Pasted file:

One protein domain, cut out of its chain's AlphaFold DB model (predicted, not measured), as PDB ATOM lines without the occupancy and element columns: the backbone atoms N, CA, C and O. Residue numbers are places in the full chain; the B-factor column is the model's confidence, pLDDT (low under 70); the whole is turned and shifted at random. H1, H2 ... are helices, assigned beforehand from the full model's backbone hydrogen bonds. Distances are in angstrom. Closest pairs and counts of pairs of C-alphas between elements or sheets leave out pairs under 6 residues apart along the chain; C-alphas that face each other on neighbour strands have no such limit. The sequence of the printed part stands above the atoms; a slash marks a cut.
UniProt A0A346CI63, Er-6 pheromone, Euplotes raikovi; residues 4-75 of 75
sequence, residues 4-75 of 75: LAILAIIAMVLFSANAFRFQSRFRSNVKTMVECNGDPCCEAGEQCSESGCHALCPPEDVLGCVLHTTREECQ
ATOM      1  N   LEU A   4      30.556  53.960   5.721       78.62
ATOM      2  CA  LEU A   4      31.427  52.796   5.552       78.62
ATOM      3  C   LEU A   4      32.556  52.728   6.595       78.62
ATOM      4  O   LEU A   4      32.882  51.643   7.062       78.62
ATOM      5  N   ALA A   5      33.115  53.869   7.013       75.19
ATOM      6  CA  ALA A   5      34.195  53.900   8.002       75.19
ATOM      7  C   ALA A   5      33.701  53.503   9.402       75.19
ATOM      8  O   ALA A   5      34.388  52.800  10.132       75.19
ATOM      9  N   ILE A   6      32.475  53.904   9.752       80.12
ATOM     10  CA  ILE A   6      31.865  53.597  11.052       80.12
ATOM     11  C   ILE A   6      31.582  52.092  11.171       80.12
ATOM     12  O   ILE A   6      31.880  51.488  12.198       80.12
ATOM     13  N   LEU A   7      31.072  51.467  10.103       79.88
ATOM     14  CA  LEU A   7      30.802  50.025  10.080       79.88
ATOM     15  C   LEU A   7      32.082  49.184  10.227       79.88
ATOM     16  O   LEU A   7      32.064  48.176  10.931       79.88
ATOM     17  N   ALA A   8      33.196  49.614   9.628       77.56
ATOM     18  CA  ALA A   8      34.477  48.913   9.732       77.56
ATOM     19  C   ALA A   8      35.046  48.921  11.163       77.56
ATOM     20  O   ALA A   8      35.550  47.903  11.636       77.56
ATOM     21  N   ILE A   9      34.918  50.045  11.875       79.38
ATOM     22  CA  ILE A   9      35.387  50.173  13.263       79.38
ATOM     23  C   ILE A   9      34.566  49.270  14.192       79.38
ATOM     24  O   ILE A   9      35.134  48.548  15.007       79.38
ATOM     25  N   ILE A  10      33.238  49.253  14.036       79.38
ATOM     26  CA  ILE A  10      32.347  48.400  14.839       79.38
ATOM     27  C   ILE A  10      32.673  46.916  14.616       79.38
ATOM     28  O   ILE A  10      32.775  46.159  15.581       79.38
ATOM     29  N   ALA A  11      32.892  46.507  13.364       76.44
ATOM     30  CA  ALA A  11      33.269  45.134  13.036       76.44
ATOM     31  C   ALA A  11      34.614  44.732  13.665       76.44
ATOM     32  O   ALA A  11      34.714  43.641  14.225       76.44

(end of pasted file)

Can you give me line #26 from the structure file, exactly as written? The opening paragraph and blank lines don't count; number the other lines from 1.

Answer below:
ATOM     24  O   ILE A   9      35.134  48.548  15.007       79.38